Ok I’ll just be honest — I ranked this one so high for the intro’s hilarious way of precisely mimicking Steve Miller Band’s “Fly Like an Eagle” in both guitar sound and arrangements. Then it happens to be a rocking song on a solid album too and it seems like “getting on down” is something this band is all about, with endless songs about water, swimming and country-ish things like that.

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6 “Light” (Monsters)

“Light” masterfully encompasses track two on the excellent, Dolby-recommended Monsters, with beautiful but willfully discreet background vocals cloaking basically the entire song and again that methodical guitar riff upholstery flanking the whole project and giving it some alt-rock muscle.

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5 “Incomplete” (Lollipop)

I know I’ve once listened to Lollipop and enjoyed it but couldn’t get into it on my last try — the same doesn’t go for this beautiful, catchy and textural opener which seems to celebrate the very concept of incompleteness as a necessary and beneficial thing to accept in life.

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4 “Flaming Heart” (Too High to Die)

Again, with the rich, full sound and professional production, Too High to Die marks a key turning point for the band and generally the songs tend to do their studio budget justice quite well. On “Flaming Heart,” one of my favorites, an incessant guitar riff sets the theme, some great dual vocals cement a classic chorus but most importantly the guitar solo is robust and neverending, like a wild rainstorm of rock glory.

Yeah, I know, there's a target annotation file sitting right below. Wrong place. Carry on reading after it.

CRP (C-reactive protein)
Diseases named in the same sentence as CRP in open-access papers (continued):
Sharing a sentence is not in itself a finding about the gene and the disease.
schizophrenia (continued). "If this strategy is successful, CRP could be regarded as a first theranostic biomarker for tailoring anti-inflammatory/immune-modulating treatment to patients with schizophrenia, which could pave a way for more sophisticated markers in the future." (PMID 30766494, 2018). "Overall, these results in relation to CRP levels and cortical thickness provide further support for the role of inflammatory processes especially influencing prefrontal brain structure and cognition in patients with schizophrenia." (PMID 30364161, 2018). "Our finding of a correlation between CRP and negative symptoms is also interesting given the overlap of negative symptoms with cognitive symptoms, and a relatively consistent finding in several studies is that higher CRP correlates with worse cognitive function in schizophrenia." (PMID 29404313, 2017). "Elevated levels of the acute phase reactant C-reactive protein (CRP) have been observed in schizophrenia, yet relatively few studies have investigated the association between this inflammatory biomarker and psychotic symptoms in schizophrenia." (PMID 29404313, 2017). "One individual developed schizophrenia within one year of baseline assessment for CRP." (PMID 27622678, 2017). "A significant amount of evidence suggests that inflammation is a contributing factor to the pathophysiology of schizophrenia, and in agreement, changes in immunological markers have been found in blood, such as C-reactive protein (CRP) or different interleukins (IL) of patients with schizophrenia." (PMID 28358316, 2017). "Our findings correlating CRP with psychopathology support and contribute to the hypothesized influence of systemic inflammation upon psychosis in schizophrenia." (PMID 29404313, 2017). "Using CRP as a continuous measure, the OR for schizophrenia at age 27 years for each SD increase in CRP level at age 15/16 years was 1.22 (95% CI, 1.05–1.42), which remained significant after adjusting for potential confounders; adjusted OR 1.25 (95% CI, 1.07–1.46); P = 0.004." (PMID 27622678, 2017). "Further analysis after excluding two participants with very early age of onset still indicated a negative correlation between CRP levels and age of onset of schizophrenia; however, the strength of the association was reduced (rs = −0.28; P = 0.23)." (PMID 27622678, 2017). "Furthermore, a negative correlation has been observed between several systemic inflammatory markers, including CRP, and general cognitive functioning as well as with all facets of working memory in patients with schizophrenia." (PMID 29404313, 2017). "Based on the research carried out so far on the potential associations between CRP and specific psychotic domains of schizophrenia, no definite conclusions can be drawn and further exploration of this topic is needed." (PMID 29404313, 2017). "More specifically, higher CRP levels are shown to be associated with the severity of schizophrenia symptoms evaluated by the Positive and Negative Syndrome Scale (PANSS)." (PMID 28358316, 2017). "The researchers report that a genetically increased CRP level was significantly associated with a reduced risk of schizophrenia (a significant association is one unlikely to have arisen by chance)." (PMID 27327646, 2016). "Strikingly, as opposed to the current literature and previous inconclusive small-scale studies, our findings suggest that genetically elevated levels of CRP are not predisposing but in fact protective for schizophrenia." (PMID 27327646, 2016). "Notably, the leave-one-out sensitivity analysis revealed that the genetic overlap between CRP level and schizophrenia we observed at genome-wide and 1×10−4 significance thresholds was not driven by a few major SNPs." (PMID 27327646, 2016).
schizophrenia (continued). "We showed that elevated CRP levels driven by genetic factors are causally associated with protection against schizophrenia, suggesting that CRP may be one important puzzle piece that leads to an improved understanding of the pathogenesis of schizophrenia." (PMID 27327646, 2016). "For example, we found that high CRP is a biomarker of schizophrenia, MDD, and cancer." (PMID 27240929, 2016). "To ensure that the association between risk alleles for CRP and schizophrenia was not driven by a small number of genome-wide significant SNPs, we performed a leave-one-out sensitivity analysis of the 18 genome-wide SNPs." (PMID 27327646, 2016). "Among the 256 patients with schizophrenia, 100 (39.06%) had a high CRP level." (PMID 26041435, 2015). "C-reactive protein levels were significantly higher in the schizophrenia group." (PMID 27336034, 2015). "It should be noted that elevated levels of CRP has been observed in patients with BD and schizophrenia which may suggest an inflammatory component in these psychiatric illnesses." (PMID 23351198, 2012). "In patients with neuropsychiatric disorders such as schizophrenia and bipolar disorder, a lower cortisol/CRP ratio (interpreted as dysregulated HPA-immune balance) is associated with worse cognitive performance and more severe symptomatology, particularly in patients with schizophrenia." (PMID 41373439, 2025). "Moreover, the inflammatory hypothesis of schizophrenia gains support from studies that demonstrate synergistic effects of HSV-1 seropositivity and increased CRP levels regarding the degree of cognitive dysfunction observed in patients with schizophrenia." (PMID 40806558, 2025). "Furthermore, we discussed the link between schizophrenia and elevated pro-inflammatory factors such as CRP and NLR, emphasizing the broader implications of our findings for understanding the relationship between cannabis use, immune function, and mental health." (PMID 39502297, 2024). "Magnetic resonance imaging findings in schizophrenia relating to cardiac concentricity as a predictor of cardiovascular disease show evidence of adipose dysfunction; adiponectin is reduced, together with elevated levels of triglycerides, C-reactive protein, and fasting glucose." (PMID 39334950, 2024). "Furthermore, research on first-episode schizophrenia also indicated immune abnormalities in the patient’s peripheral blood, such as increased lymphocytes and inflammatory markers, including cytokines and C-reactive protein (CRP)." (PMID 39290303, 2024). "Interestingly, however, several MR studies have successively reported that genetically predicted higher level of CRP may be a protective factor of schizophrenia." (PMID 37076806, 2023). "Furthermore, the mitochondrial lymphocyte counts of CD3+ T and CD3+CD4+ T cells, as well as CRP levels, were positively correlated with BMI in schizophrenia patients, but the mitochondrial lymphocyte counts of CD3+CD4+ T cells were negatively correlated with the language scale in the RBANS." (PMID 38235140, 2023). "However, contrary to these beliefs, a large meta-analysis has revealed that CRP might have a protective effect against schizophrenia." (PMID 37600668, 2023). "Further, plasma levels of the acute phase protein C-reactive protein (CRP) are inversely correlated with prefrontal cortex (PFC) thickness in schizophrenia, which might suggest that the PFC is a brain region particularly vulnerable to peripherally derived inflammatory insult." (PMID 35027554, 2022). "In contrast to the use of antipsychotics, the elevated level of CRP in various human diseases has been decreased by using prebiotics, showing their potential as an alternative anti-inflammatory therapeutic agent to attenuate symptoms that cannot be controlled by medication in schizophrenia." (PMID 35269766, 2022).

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3 “Sapphire” (Sewn Together)

A sort of centerpiece on this commendable album Sewn Together, “Sapphire” features possibly the band’s chorus ever lain down, a beautiful endorsement of friendship and acceptance which is also curiously, and laudably, built around a satisfyingly tense and dark chorus.

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2 “On the Move” (Out My Way)

This one is just an old favorite of mine — I fell in love with the sense of freedom and reckless abandon right away the first time I heard it, a true treat on the bonus track section of Out My Way. Again, it’s indeed a crime that this stuff isn’t on Spotify — if you can’t find it it doesn’t mean you’re losing it.

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1 “Backwater” (Too High to Die)

The only Puppets song I’ve ever heard on radio (I’m pretty sure I’ve encountered it on both FM and satellite at some point), this one would be sort of an obvious choice but one I’ll stand by anyway. It’s got an impressive plurality of rock techniques, like these metal-ish guitar stabs in the verse which almost mimic Alice in Chains (the riff pattern is a little more subtle than Nirvana tends to be), and then this glorious, overarching and memorable chorus that puts them at least in comparable territory to the grunge demigods who invited them on their unplugged set. Man, imagine if anybody actually knew who did this song… it would really be taking over the world.